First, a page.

How Do I Deal with Rejection When I Am a New Freelancer?

You’re a freelancer now!

You’ve finally decided to become a freelance writer. You’ve gotten past the initial fear. You’ve factored in all the things that affect your bottom line so that you can eventually leave the 9 to 5. You’re ready to DO THE WORK.

How Do I Deal with Rejection When I Am a New Freelancer?

Then come the reply emails and the first “no” hits you like a punch in the gut.

You even know how to find clients. You have your website set up and you are pitching on job boards and via cold pitching to websites. You are on top of things and YOU WANT THIS.

Then come the reply emails, and this freelancing dream starts to feel more like a nightmare.

The first “no” hits you like a punch in the gut. That’s OK, you tell yourself. Ever onward, right? Then… the next rejection. And another no. And another. You start to question your decision.

This is beginning to get discouraging. You may even think to yourself “Am I just a really bad writer?” You’re determined to succeed so you keep working.

You learn what to do to improve your writing skills and get back out there. You even learn more about optimizing and SEO. But… The offers still aren’t rolling in.

At this point, you go to the Facebook group you joined for support and inspiration. All the success stories of people who got accepted on their first or second try just make you feel like you’re doing it all wrong. You don’t want to quit, but going on is getting harder.

Sound familiar?

What Now?

One thing that you can do is MAKE REJECTIONS THE GOAL. In sales, there is this saying: “Go for the no.”

It basically means that you ACCEPT that rejections are part of the process. If you take on this philosophy, each “no” is something that you’ve earned. You take them in stride. They are badges of honor on your way to inevitable success.

Think about it from the other side of your pitch. Editors get dozens of pitches nearly daily. Big outlets can get HUNDREDS. Even with staff dedicated to reviewing pitches, the sheer volume can mean that fewer people make the cut.

Keep in mind that in some genres of writing the acceptance rate can be as low as five percent. That means to get ONE acceptance, TWENTY pitches must be made.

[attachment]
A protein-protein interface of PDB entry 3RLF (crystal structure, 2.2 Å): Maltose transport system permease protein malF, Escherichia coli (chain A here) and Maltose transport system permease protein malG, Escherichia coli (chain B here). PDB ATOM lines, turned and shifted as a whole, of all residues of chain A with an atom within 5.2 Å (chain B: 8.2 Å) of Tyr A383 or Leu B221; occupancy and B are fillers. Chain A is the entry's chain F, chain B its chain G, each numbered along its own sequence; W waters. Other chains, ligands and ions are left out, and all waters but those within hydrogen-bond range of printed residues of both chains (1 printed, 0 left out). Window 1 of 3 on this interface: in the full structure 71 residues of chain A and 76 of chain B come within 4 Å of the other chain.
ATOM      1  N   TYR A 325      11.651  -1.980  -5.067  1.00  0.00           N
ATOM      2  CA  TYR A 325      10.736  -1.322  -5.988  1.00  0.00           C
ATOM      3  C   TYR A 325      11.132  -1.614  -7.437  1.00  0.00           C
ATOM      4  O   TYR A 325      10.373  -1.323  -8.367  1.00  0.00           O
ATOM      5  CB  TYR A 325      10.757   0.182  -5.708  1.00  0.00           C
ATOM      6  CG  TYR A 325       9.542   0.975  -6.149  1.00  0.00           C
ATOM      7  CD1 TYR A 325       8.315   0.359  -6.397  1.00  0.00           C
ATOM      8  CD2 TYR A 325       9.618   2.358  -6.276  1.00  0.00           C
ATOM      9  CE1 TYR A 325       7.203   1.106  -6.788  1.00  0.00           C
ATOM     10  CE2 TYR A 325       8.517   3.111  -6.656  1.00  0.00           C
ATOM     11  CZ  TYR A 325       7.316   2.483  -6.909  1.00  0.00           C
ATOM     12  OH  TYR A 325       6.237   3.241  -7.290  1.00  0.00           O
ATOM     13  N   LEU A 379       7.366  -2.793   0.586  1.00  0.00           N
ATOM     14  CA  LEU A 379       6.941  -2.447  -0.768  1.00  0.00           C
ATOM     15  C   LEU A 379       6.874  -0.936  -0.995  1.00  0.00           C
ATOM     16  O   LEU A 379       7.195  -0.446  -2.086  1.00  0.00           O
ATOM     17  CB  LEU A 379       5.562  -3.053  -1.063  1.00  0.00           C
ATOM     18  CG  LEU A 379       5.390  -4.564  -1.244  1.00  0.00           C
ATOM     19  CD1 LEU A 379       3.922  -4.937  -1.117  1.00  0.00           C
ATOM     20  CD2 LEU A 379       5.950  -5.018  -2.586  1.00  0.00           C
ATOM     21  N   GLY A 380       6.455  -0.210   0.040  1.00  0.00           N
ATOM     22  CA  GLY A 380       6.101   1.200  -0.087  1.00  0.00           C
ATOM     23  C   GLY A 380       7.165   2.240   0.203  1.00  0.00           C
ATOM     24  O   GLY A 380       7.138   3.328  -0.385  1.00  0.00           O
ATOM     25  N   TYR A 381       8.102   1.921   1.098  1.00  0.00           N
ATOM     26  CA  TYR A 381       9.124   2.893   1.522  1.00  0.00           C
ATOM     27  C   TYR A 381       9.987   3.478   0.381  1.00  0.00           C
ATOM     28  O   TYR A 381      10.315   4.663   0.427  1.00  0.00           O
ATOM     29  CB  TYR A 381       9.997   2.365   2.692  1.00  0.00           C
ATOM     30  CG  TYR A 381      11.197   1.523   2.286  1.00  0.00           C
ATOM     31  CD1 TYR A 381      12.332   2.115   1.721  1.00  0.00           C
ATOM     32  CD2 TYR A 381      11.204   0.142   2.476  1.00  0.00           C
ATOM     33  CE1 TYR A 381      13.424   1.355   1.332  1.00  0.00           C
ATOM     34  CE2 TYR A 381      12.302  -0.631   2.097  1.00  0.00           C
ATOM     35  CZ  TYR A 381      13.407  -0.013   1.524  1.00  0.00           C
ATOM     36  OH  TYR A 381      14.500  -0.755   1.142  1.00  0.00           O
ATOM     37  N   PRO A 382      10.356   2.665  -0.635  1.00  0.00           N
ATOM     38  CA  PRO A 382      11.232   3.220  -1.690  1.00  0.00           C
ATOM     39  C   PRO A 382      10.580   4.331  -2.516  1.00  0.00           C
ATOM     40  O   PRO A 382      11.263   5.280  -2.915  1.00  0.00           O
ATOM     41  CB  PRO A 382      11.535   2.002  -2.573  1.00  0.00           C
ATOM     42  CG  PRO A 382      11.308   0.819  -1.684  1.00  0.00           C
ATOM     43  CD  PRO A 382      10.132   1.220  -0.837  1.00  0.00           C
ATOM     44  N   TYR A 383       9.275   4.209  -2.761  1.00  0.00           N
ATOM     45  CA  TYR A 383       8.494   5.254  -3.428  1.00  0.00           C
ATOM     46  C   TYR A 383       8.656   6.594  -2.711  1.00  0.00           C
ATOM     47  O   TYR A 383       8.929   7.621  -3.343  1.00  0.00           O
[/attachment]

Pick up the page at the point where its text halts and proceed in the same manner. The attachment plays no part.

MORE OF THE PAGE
Sure, there are people that seem to just have the Midas touch. They pitch and get the sweet gig. Not everyone gets the gold right away. There are a LOT of people who must work hard for YEARS to get started.

But we don’t want it to take years!

Go For the NO

This is why you want to GO FOR THE NO. To get more “no” answers, you have to put yourself out there MORE. If you are not pitching at least 5 times per day, you should be. If you already are, see if you can get up to 10 pitches per day, or more.

Set a specific goal. For example, have it in mind that you want 100 rejections by the end of the month. If you are pitching at least 5 times per day, that is 150 submissions per month. Ten pitches per day is twice that. You are well on your way!

What we REALLY want is to have our pitch picked up, but accepting that rejection is part of the process can help you get through a rough start or dry patches in between clients.

Let us know in the comments if you plan on using this method. If you have already used this method, what were your thoughts/results?

Niccolea Nance is a freelance writer, poet, artist, amateur fire-spinner, and soon to be world traveler via sailboat. She is an avid blogger for all of her interests and in addition to blogging and freelance work, she is working on a project for 2018 to help people below the poverty level learn how to make a profitable blog with minimal investment.

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Hey Niccolea, Rejection is just part of the game and for me, it has been the most inspiring thing, whenever I got rejected, I came back stronger, so sometimes it is good to be rejected.Reply to Jeannette